Two New York women were arrested today on criminal charges related to their alleged participation in schemes to pay illegal kickbacks and bribes to Medicare beneficiaries and Medicaid recipients for medically unnecessary prescriptions filled by various pharmacies in New York that resulted in more than $10.5 million in total losses to Medicare and Medicaid.
“As alleged, the defendants repeatedly paid illegal bribes and kickbacks to be able to fill medically unnecessary prescriptions at pharmacies in Brooklyn and Queens, costing Medicare and Medicaid millions of dollars,” said Assistant Attorney General Kenneth A. Polite, Jr. of the Justice Department’s Criminal Division. “Together with our partners, the department is committed to tackling these illicit relationships that defraud federal health care programs designed to assist some of our most vulnerable citizens.”
According to court documents and proceedings, Hua Huang, 47, of Fresh Meadows, and Huiling Wu, 40, of Brooklyn, were separately charged by complaint for their roles in schemes to defraud Medicare and Medicaid through the submission of claims for prescription drugs that were induced by illegal health care kickbacks and bribes at three pharmacies in Brooklyn and Queens.
“The payment of kickbacks in Medicare serves only to enrich the complicit parties at the jeopardy of the program’s integrity and the expense of the taxpayers,” said Acting Special Agent in Charge Susan A. Frisco of the U.S. Department of Health and Human Services Office of Inspector General (HHS-OIG). “Our agency and law enforcement partners remain strong in our resolution to investigate and pursue individuals who allegedly operate counter to laws protecting federal health care programs.”
Huang was an employee of NY Elm Pharmacy Inc. (NY Elm), located in Flushing. She allegedly referred an individual to a podiatrist who signed prescriptions – including for durable medical equipment and Diclofenac Epolamine – that NY Elm and other entities with common ownership then billed to Medicare and Medicaid. Huang provided the individual with supermarket gift certificates for each prescription brought to the pharmacy and also provided the individual with cash in exchange for the individual’s monthly insurance allowance for over-the-counter products. Federal law enforcement agents executed a search of NY Elm concurrent with Huang’s arrest.
Wu was an owner and employee of 888 Pharmacy Inc. (888 Pharmacy), located in Brooklyn. She allegedly referred an individual to specific podiatrists who signed prescriptions that 888 Pharmacy then billed to Medicare and Medicaid. Wu provided the individual with store credit for each prescription brought to 888 Pharmacy. She also provided the individual with supermarket gift certificates in exchange for the individual’s monthly insurance allowance for over-the-counter products. Federal law enforcement agents executed a search of 888 Pharmacy concurrent with Wu’s arrest. Two additional pharmacies were searched, one in Brooklyn and one in Hawaii.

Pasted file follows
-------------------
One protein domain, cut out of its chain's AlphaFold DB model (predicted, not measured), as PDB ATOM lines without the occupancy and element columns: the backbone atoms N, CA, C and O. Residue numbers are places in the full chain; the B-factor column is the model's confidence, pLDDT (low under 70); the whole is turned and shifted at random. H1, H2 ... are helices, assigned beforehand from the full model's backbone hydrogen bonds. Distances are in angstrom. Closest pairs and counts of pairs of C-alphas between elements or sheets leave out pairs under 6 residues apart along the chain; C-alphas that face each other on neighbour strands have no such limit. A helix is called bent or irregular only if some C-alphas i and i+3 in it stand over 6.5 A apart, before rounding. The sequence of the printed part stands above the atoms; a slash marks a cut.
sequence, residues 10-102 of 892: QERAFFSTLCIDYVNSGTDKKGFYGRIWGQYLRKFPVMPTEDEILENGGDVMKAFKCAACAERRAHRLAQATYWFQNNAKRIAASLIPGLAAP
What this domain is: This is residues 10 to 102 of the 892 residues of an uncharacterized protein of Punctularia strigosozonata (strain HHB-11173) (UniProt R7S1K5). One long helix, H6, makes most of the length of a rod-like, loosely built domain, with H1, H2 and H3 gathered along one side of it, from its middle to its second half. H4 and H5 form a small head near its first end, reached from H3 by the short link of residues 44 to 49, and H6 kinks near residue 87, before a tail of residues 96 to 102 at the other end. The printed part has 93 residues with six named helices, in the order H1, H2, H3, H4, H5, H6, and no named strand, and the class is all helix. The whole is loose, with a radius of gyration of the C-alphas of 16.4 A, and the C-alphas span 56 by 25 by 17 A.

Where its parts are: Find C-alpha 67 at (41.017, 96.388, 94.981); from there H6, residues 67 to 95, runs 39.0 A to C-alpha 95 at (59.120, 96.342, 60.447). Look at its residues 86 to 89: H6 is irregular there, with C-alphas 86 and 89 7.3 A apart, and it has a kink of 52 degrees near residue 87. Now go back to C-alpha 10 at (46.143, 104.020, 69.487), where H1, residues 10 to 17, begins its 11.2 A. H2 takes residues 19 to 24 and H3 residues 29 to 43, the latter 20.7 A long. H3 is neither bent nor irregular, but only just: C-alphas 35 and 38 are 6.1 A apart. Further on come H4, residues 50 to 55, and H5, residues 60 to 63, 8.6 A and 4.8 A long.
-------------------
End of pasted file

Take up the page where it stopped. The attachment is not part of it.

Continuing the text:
“The defendants allegedly participated in schemes designed to defraud Medicare and Medicaid through a coordinated system of kickbacks and bribes for unnecessary prescriptions,” said Assistant Director in Charge Michael J. Driscoll of the FBI York Field Office. “The FBI along with our law enforcement partners remain resolute in our efforts to protect government sponsored health care programs designed to aid members of our community in need. Individuals willing to scam these programs will be held accountable for their actions in the criminal justice system.”
If convicted, Huang and Wu each face a maximum penalty of 10 years in prison. A federal district court judge will determine any sentence after considering the U.S. Sentencing Guidelines and other statutory factors.
The HHS-OIG and FBI New York Regional Offices are investigating the case.
Trial Attorney Patrick J. Campbell and Assistant Chief Miriam Glaser Dauermann of the Criminal Division’s Health Care Fraud Strike Force are prosecuting the case.
The Fraud Section leads the Criminal Division’s efforts to combat health care fraud through the Health Care Fraud Strike Force Program. Since March 2007, this program, comprised of 15 strike forces operating in 24 federal districts, has charged more than 4,200 defendants who collectively have billed the Medicare program for more than $19 billion. In addition, the Centers for Medicare & Medicaid Services, working in conjunction with the Office of the Inspector General for the Department of Health and Human Services, are taking steps to hold providers accountable for their involvement in health care fraud schemes. More information can be found at https://www.justice.gov/criminal-fraud/health-care-fraud-unit.
A criminal complaint is merely an allegation. All defendants are presumed innocent until proven guilty beyond a reasonable doubt in a court of law.